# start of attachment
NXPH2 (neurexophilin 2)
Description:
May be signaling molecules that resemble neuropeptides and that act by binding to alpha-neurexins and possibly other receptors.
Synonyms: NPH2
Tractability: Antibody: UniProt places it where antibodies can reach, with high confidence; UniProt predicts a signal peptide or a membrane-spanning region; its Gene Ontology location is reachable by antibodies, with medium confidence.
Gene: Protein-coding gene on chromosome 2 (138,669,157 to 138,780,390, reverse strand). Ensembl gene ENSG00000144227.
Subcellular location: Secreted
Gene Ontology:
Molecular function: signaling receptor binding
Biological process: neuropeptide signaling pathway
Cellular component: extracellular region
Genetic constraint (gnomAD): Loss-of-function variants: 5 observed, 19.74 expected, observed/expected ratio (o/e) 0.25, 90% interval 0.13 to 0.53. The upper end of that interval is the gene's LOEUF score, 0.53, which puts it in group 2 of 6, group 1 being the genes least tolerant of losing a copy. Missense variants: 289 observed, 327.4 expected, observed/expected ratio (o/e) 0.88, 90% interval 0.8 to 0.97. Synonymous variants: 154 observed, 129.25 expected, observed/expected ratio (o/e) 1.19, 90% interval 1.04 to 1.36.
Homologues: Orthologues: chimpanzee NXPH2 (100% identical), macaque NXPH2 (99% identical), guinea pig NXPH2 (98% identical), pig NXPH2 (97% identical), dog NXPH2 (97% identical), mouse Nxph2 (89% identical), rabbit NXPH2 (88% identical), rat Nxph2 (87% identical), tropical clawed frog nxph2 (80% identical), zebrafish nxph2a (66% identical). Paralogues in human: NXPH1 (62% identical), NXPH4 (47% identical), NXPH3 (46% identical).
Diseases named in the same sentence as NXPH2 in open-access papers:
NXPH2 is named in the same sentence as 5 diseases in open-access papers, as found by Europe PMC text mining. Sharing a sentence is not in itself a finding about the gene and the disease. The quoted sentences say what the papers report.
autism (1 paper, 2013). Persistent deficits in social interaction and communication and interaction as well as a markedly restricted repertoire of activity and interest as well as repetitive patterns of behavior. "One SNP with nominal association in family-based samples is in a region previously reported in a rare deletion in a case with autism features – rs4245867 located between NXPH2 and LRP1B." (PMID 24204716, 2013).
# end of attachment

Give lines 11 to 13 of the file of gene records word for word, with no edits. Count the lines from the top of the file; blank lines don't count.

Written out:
Cellular component: extracellular region
Genetic constraint (gnomAD): Loss-of-function variants: 5 observed, 19.74 expected, observed/expected ratio (o/e) 0.25, 90% interval 0.13 to 0.53. The upper end of that interval is the gene's LOEUF score, 0.53, which puts it in group 2 of 6, group 1 being the genes least tolerant of losing a copy. Missense variants: 289 observed, 327.4 expected, observed/expected ratio (o/e) 0.88, 90% interval 0.8 to 0.97. Synonymous variants: 154 observed, 129.25 expected, observed/expected ratio (o/e) 1.19, 90% interval 1.04 to 1.36.
Homologues: Orthologues: chimpanzee NXPH2 (100% identical), macaque NXPH2 (99% identical), guinea pig NXPH2 (98% identical), pig NXPH2 (97% identical), dog NXPH2 (97% identical), mouse Nxph2 (89% identical), rabbit NXPH2 (88% identical), rat Nxph2 (87% identical), tropical clawed frog nxph2 (80% identical), zebrafish nxph2a (66% identical). Paralogues in human: NXPH1 (62% identical), NXPH4 (47% identical), NXPH3 (46% identical).